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High-risk foot care is necessary for people in residential care

Philippa Goodwin, Victoria Underwood, Amanda Housley, Satyan Rajbhandari

Diabetes guidelines in the UK recommend an annual foot assessment for all people with diabetes but it is difficult to achieve this in elderly people in ‘residential care’ subjects. Those living in residential care homes are in a supervised environment and many have relative immobility that could offer protection from foot ulcerations; however, owing to an increased prevalence of high-risk feet, residential care home staff should be educated about foot care in people with diabetes. In this article we present the magnitude of foot problems associated with diabetes in people residing in residential care homes in the Chorley and South Ribble area (Lancashire), with the ultimate aim to develop appropriate foot care provision for this vulnerable group.

An ageing population is a global phenomenon (US Census Bureau, 2002). In the UK, the largest percentage growth (5.9%) in population in the year 2006 was for people aged 85 and over: growing by 69000, reaching a record 1.2 million with the greatest rise being in the 100 years or over age group (National Statistics Online, 2007). In Chorley and South Ribble in 2005, National Statistics data estimated that 3.9% of the population were aged 80 years or over (The Information Centre for health and social care, 2007). Although the majority of the UK ageing population is healthy, a small proportion needs residential care, either in a rest home or nursing home due to their age-associated conditions, and this number is increasing. It is estimated that 90% of residential care home admissions are due to medical morbidity and associated disability, with more than 50% of residents having dementia, stroke or other neurodegenerative diseases (Bowman et al, 2004).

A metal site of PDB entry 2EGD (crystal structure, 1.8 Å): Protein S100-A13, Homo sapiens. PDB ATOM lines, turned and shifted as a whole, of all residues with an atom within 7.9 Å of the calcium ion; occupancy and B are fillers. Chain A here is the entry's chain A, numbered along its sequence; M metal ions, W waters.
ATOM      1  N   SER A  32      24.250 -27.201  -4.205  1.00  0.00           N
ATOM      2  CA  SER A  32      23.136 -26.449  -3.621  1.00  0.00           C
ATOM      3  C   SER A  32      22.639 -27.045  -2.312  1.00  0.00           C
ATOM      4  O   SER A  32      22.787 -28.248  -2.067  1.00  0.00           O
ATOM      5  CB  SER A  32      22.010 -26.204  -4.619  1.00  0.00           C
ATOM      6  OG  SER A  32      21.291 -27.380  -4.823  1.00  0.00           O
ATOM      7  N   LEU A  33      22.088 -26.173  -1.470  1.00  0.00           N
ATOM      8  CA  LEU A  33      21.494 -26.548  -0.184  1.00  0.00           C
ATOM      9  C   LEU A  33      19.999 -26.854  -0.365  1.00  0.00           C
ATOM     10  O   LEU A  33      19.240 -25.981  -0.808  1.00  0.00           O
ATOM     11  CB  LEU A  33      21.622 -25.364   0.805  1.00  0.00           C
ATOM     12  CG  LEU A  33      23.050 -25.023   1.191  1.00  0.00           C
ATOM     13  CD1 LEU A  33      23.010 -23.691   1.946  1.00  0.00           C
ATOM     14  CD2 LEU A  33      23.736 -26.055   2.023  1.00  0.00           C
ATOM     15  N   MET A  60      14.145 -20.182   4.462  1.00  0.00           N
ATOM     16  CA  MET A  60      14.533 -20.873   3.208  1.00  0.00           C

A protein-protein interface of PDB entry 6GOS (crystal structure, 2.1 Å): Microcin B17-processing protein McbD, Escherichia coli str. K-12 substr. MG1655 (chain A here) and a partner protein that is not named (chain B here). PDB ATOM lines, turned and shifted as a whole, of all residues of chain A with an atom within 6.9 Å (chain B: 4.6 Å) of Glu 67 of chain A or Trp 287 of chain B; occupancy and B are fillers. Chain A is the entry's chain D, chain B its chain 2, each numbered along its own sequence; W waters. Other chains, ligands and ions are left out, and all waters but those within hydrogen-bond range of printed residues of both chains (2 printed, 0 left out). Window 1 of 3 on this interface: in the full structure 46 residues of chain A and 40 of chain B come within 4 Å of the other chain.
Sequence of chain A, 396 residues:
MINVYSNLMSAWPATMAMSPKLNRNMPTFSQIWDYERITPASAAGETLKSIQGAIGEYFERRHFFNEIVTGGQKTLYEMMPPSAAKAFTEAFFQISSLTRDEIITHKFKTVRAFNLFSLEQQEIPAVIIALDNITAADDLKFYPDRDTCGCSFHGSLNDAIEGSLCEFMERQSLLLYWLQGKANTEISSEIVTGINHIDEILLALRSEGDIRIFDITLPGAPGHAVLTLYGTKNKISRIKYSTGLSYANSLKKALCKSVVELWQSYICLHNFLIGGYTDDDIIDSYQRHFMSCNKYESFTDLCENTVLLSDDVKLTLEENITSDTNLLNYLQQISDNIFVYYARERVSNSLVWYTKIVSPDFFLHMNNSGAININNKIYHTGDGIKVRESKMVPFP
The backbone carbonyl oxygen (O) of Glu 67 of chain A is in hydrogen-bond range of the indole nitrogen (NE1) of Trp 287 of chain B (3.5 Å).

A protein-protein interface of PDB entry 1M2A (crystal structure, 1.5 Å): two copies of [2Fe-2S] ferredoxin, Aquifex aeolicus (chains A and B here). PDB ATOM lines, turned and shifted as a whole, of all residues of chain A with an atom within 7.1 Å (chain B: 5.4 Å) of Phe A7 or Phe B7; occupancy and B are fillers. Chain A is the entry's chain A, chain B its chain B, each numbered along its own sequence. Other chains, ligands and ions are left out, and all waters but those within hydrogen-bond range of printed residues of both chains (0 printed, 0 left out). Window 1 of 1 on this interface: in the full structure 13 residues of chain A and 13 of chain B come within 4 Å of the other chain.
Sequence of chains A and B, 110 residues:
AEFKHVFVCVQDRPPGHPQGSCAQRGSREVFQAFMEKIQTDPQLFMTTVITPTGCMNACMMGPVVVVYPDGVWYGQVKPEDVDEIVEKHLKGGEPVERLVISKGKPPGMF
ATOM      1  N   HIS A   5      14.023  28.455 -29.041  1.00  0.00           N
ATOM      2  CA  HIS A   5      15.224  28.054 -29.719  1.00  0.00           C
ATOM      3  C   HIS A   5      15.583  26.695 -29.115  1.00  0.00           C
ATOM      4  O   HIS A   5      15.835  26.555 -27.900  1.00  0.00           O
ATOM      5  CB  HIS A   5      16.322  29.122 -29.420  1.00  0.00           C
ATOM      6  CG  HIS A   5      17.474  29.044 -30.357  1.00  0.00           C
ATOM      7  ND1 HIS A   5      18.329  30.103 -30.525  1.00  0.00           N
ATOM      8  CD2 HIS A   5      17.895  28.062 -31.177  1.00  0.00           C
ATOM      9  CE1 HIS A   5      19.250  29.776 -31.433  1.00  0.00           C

A number of studies have shown that between 6.5 and 12% of individuals residing in care homes have diabetes (Sherriff et al, 2000; Taylor and Hendra, 2000; Sinclair  et al, 2001; Duffy and Craig, 2002; Shah et al, 2006). In 2001, the prevalence of diabetes in the 60 years and over age groups in England was estimated at 13.8% (Yorkshire and Humber Public Health Observatory, 2007). NICE (2004) recommends ongoing annual foot assessment for all adults with diabetes to determine individual foot ulcer risk. NICE also recommends the need for extra vigilance in older people and those with visual impairment. Similarly, special arrangements should be made to provide foot screening and care of people with diabetes in nursing and rest homes. People with increased risk should undergo review every 3–6 months, and those at high risk every 1–3 months. 

It is estimated that overall, 76% of people in residential care need help with their mobility or are immobile and have difficulty accessing services provided for the general population (Bowman et al, 2004). Foot care provision for people with diabetes in residential care in Chorley and South Ribble area is shared between the public and private sectors. Annual foot assessment is offered to all individuals with diabetes residing in residential care homes by NHS podiatry services, with ongoing review as necessary; however, a number of residents choose to access private podiatry for their ongoing review, accessing NHS podiatry should acute problems arise.

Study aims
The aim of this study was to assess the magnitude of foot problems associated with diabetes in people residing in residential care homes in the Chorley and South Ribble area with the ultimate aim to develop appropriate foot care provision for this vulnerable group.

This was a prospective study, carried out over a 12-month period from 1 January to 31 December 2005, by a single podiatrist who was trained to perform diabetic foot screening. A list of registered residential care homes was obtained from the local Social Services Department. A letter was written and sent to each of the homes explaining the importance of diabetes annual foot assessment, and requesting they refer all of their patients with diabetes for assessment to be carried out by the local NHS podiatry department. 

The residential care home medical records of all individuals were examined to confirm diabetes. Data were collected from the completed local standard diabetic annual foot assessment forms (Housley et al, 2006). In brief, they had enquiry on previous foot ulcers, eyesight, smoking status and symptoms of peripheral vascular disease. Clinical examination involved: palpation of foot pulses; testing for peripheral sensory neuropathy using 10g monofilament and Neurotip; examination for foot deformity; presence of callus, corns or nail problems; and examination of footwear. Following their risk assessment, individuals were identified as being at low, increased or high risk of developing a foot ulcer using predefined criteria (Housley et al, 2006). Those with dementia who lacked the cognitive ability to respond appropriately to sensory testing were grouped as having neuropathy.